A bourbon from Virginia…and Kentucky (sort of)

Thursday, October 20th, 2011

Truman Cox has moved from the Buffalo Trace distillery in Kentucky to replace retiring Master Distiller Joe Dangler at the A. Smith Bowman (ASB) distillery in Virginia, and he’s wasting no time. This just came in yesterday. (See picture.) It a limited edition bottling under the Abraham Bowman label, barrel proof (69.3%), and over 18 years old.

The whiskey itself also has ties to Buffalo Trace. It was actually distilled at Buffalo Trace, but then spent most of its life maturing in Virginia at the ASB distillery. This was explained to me in the press release that came with the bottle.

I’m pleased to see this distillery reinventing itself, even if in an unusual way. As Truman puts it: “ASB is coming at the micro-distilling level from a completely unique position. While other micros are starting from the ground-up and growing, ASB is redirecting from a large producer to a microdistillery.”

He continues: “While historically a full-scale producer and rectifier with large distribution, we are refocusing our footprint, home place, and marketing efforts at regional levels and practicing the flexibility and innovation that the microdistilling community is known for. We do not hide the fact that we purchase our starting material and source some whiskey from larger distilleries; other microdistilleries do this as well. We do our own distillation for our core whiskey. ASB has the fortunate luxury to source multiple starting distillates, which we will be blending before our distillation for future batches. This will allow us to compose an entirely new starting material to feed our still to come up with a whiskey distinctive to the distilling world.”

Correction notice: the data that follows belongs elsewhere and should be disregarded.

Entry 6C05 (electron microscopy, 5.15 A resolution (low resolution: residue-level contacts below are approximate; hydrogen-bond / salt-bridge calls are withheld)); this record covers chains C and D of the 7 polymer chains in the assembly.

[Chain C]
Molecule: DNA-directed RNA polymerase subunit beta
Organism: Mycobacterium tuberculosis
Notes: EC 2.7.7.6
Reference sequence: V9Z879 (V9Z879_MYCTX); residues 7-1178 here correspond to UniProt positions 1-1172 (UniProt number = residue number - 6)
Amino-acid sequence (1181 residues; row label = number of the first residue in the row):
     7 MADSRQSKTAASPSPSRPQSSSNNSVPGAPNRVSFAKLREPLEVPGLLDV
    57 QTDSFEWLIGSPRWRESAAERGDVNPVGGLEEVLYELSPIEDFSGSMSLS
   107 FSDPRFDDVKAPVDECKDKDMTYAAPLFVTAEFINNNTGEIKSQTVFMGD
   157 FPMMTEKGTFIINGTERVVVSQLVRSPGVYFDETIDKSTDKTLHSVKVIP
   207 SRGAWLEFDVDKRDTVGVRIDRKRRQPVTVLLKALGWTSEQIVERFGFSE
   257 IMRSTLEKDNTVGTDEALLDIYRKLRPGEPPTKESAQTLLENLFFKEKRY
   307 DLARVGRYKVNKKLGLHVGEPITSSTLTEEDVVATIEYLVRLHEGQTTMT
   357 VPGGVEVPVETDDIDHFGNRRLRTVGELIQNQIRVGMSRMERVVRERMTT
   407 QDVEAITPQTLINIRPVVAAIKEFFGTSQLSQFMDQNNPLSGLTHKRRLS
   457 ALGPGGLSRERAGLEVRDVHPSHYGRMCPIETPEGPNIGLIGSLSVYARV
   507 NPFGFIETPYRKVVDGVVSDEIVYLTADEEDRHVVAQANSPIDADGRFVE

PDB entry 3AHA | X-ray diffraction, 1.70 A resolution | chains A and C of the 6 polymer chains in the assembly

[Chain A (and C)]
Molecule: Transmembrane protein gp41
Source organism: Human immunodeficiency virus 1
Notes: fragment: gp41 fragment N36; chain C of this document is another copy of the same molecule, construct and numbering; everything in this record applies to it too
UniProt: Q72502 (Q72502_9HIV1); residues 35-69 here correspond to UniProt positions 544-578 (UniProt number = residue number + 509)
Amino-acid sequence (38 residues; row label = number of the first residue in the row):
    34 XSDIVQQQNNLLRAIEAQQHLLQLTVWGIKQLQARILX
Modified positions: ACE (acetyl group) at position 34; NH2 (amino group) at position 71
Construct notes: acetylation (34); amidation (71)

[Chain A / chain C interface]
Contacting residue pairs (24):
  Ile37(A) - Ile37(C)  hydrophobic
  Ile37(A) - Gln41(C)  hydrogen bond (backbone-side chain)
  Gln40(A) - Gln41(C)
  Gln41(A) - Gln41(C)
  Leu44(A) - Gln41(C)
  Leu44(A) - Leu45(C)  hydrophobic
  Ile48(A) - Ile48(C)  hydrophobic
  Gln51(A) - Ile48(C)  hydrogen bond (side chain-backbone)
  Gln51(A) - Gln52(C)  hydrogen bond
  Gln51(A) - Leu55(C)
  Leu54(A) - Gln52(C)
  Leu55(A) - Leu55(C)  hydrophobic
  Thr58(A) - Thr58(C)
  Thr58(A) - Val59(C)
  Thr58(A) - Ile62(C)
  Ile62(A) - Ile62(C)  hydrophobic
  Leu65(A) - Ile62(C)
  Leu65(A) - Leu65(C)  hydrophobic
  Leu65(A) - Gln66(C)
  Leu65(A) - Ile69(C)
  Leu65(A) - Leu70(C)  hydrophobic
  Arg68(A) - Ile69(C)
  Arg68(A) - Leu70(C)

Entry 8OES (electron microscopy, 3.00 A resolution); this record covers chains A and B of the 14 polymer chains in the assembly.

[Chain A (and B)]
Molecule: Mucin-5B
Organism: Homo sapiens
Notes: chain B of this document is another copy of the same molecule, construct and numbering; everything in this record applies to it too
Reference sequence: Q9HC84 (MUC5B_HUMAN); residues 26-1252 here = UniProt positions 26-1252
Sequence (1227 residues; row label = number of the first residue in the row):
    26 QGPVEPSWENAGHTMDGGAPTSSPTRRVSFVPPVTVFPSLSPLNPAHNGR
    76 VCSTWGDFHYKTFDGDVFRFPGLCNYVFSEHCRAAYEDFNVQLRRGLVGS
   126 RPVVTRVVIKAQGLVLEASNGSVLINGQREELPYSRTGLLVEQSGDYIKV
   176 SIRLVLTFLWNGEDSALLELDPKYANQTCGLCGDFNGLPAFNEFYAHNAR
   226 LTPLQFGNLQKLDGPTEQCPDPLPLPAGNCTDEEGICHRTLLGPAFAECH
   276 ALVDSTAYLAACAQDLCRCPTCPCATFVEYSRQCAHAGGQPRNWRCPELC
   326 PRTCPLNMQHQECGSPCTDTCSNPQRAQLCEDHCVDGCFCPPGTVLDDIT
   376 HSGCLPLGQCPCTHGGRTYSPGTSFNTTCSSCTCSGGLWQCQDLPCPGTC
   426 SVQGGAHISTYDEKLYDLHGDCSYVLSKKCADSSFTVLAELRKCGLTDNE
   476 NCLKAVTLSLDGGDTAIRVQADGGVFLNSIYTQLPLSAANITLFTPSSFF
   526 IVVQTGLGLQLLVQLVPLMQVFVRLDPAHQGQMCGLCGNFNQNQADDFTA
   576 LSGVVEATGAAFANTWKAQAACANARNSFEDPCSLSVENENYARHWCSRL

He goes on to say that this particular bottling came from Buffalo Trace, but continues by saying “However it has spent the better part of its barreled life aging in ASB’s distinctive warehouse. Since most whiskey men agree that the barrel and aging is where the predominant flavors come from, I believe we are offering an exception bourbon with a rare look at geographical distinction.”

Having just tasted the whiskey, I can say that I like the whiskey a lot. There’s no excessive oak, which I feared there might be for an 18 year old bourbon. It’s nicely balanced and flavorful.